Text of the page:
Candidates and Campaigns
More Women Can Run: Gender and Pathways to the State Legislatures
by Susan Carroll and Kira Sanbonmatsu
Oxford University Press, September 2013, 176 pages
Analyzing nationwide surveys of state legislators conducted by CAWP, More Women Can Run challenges assumptions of a single model of candidate emergence with a relationally embedded model of candidacy. It reorients research on women's election to office and offers strategies for political practitioners concerned about women's political equality. Video of a book talk given by Carroll and Sanbonmatsu available here.
Turning the Tables: Behind Every Successful Woman
by Kelly Dittmar
Book chapter in Women and Executive Office: Pathways and Performance, ed. Melody Rose, Lynne Reiner Publishers
This chapter analyzes the 2008 Democratic presidential primary to consider the ways in which a male spouse challenges a female candidate’s image as a capable and independent executive. Dittmar examines the media’s framing of both male and female spouses on the campaign trail and analyzes the extent to which coverage reflects a transgendering, or equal gender valuing, of candidate spouses’ roles. She finds a combination of spousal role evolution and constraint in media frames, simultaneously empowering presidential spouses while attributing greater gender power to the masculine partner – whether candidate or spouse.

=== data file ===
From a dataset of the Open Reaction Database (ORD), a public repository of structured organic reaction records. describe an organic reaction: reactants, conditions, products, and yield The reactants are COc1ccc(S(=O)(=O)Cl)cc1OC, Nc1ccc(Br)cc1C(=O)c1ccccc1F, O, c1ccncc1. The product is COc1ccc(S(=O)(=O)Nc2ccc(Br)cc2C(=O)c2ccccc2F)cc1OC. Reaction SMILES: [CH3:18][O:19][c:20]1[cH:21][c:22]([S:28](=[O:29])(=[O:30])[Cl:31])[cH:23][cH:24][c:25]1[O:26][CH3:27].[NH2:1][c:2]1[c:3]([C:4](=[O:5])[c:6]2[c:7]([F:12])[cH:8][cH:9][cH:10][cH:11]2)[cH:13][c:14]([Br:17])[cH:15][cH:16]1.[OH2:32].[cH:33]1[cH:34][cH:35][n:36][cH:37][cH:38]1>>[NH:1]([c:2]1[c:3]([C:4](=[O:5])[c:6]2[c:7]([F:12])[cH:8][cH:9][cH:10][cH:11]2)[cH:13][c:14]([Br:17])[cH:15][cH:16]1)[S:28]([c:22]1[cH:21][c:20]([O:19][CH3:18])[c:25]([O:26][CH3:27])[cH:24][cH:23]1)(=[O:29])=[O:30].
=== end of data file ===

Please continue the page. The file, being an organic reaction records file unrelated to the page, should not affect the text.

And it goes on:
Gender Stereotypes and Gender Preferences in American Politics
by Kira Sanbonmatsu and Kathleen Dolan
Chapter in Improving Public Opinion Surveys: Interdisciplinary Innovation and the American National Election Studies, Eds. John H. Aldrich and Kathleen M. McGraw. Princeton University Press, 2012
Can More Women Run? Reevaluating Women’s Election to the State Legislatures
by Susan J. Carroll and Kira Sanbonmatsu
Paper presented at the 2010 American Political Science Association annual meeting
Do men and women take similar or different paths to public office? This paper examines the occupational and educational backgrounds, family situations, and prior political experiences of women state legislators and their male counterparts.
Negotiating Gender: Campaign Practitioners’ Reflections on Gender, Strategy, and Campaigns
by Kelly Dittmar
Paper presented at the 2010 Annual Meeting of the American Political Science Association, Washington, DC
This paper explores the variation among and between campaign consultant perspectives, highlighting areas where gender matters more or less and recognizing the influence of consultants’ identities on their perceptions of gender and campaigns. As political actors with a growing presence and influence on campaigns, political consultants provide important insight to the campaign process and the gender dynamics therein. This insight contributes to a deeper understanding of campaigns as gendered institutions, whereby gender norms and expectations are embedded in the culture, structure, and processes of electoral politics.
Life's A Party: Do Political Parties Help or Hinder Women?
by Kira Sanbonmatsu